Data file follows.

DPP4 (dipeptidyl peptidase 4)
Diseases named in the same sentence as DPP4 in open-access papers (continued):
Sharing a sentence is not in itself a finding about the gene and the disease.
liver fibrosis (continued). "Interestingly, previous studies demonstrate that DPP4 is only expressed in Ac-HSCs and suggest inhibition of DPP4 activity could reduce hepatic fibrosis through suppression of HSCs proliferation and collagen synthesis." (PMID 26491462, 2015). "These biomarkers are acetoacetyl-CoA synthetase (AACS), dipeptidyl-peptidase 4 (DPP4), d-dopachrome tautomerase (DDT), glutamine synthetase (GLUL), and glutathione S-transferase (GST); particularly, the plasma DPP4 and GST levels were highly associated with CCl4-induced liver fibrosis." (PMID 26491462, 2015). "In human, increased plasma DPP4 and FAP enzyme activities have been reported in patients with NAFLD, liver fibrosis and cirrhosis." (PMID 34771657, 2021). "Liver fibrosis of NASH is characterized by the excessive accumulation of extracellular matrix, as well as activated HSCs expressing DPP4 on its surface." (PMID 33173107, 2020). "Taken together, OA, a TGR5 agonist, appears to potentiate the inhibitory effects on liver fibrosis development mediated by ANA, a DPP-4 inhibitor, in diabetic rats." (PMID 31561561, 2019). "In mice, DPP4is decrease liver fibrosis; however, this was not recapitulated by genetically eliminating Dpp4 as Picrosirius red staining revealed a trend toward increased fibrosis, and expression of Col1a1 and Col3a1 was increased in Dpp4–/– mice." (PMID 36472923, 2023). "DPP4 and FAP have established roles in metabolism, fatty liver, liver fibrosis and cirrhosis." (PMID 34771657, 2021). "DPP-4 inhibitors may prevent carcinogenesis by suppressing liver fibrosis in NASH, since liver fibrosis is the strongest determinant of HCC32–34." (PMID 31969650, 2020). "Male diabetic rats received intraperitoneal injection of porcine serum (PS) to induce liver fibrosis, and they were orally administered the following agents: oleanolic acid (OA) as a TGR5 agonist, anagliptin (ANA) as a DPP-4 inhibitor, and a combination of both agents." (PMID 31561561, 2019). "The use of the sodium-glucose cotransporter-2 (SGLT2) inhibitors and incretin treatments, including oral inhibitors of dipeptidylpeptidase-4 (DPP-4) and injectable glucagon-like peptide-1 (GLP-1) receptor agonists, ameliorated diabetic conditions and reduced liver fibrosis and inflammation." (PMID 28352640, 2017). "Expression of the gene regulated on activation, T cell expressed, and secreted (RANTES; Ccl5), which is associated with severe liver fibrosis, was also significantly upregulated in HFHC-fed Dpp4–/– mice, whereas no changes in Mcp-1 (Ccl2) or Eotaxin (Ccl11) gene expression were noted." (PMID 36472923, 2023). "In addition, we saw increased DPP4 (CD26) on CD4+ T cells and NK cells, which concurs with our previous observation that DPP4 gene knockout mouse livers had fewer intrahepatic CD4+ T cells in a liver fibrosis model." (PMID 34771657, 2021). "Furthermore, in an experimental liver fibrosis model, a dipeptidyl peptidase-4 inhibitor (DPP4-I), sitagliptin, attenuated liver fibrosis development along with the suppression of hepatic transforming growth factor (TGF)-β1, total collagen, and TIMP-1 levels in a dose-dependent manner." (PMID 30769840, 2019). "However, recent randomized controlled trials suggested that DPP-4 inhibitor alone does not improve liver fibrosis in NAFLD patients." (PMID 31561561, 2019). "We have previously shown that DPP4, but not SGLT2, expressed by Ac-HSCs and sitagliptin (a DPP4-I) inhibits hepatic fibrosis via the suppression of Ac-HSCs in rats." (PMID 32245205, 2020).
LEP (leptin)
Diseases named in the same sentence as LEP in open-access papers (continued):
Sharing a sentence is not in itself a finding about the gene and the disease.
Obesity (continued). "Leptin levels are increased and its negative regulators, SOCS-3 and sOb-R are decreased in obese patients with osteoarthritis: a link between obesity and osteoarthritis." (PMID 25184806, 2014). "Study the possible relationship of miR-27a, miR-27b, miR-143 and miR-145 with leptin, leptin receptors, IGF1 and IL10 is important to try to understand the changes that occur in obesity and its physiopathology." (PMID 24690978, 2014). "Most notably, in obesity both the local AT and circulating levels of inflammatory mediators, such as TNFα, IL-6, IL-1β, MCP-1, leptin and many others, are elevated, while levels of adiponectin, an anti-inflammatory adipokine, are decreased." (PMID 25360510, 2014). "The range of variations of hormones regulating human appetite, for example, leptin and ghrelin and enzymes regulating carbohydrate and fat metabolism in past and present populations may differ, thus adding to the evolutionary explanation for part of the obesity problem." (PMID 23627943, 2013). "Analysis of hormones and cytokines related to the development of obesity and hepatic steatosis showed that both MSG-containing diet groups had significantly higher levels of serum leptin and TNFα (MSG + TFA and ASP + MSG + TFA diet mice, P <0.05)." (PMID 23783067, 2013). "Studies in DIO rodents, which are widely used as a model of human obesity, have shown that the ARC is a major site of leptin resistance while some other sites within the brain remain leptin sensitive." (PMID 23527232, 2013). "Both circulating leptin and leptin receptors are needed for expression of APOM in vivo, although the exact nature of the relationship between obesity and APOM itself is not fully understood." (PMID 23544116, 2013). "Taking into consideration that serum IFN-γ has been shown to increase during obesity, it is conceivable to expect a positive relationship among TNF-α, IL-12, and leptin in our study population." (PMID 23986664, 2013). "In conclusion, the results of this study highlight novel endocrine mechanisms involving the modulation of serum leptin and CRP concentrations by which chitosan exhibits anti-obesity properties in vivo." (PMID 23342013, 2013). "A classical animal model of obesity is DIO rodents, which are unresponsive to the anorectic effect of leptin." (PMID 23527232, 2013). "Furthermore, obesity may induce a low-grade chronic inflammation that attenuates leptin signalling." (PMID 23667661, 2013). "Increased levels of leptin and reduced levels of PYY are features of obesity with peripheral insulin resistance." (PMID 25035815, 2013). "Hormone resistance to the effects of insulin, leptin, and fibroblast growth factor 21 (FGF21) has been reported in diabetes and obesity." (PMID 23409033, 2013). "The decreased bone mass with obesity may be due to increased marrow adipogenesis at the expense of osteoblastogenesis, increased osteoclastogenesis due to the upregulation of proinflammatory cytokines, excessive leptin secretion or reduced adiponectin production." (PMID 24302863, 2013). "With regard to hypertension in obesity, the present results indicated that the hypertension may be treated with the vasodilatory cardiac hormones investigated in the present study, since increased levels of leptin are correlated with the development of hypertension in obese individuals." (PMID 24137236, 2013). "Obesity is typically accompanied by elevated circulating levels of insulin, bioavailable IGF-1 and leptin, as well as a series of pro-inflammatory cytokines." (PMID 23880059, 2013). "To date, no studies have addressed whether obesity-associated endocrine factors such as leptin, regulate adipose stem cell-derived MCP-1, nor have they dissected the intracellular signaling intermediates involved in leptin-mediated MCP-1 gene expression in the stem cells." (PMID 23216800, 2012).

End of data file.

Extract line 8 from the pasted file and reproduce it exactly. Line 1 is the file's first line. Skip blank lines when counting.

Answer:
Obesity (continued). "Leptin levels are increased and its negative regulators, SOCS-3 and sOb-R are decreased in obese patients with osteoarthritis: a link between obesity and osteoarthritis." (PMID 25184806, 2014). "Study the possible relationship of miR-27a, miR-27b, miR-143 and miR-145 with leptin, leptin receptors, IGF1 and IL10 is important to try to understand the changes that occur in obesity and its physiopathology." (PMID 24690978, 2014). "Most notably, in obesity both the local AT and circulating levels of inflammatory mediators, such as TNFα, IL-6, IL-1β, MCP-1, leptin and many others, are elevated, while levels of adiponectin, an anti-inflammatory adipokine, are decreased." (PMID 25360510, 2014). "The range of variations of hormones regulating human appetite, for example, leptin and ghrelin and enzymes regulating carbohydrate and fat metabolism in past and present populations may differ, thus adding to the evolutionary explanation for part of the obesity problem." (PMID 23627943, 2013). "Analysis of hormones and cytokines related to the development of obesity and hepatic steatosis showed that both MSG-containing diet groups had significantly higher levels of serum leptin and TNFα (MSG + TFA and ASP + MSG + TFA diet mice, P <0.05)." (PMID 23783067, 2013). "Studies in DIO rodents, which are widely used as a model of human obesity, have shown that the ARC is a major site of leptin resistance while some other sites within the brain remain leptin sensitive." (PMID 23527232, 2013). "Both circulating leptin and leptin receptors are needed for expression of APOM in vivo, although the exact nature of the relationship between obesity and APOM itself is not fully understood." (PMID 23544116, 2013). "Taking into consideration that serum IFN-γ has been shown to increase during obesity, it is conceivable to expect a positive relationship among TNF-α, IL-12, and leptin in our study population." (PMID 23986664, 2013). "In conclusion, the results of this study highlight novel endocrine mechanisms involving the modulation of serum leptin and CRP concentrations by which chitosan exhibits anti-obesity properties in vivo." (PMID 23342013, 2013). "A classical animal model of obesity is DIO rodents, which are unresponsive to the anorectic effect of leptin." (PMID 23527232, 2013). "Furthermore, obesity may induce a low-grade chronic inflammation that attenuates leptin signalling." (PMID 23667661, 2013). "Increased levels of leptin and reduced levels of PYY are features of obesity with peripheral insulin resistance." (PMID 25035815, 2013). "Hormone resistance to the effects of insulin, leptin, and fibroblast growth factor 21 (FGF21) has been reported in diabetes and obesity." (PMID 23409033, 2013). "The decreased bone mass with obesity may be due to increased marrow adipogenesis at the expense of osteoblastogenesis, increased osteoclastogenesis due to the upregulation of proinflammatory cytokines, excessive leptin secretion or reduced adiponectin production." (PMID 24302863, 2013). "With regard to hypertension in obesity, the present results indicated that the hypertension may be treated with the vasodilatory cardiac hormones investigated in the present study, since increased levels of leptin are correlated with the development of hypertension in obese individuals." (PMID 24137236, 2013). "Obesity is typically accompanied by elevated circulating levels of insulin, bioavailable IGF-1 and leptin, as well as a series of pro-inflammatory cytokines." (PMID 23880059, 2013). "To date, no studies have addressed whether obesity-associated endocrine factors such as leptin, regulate adipose stem cell-derived MCP-1, nor have they dissected the intracellular signaling intermediates involved in leptin-mediated MCP-1 gene expression in the stem cells." (PMID 23216800, 2012).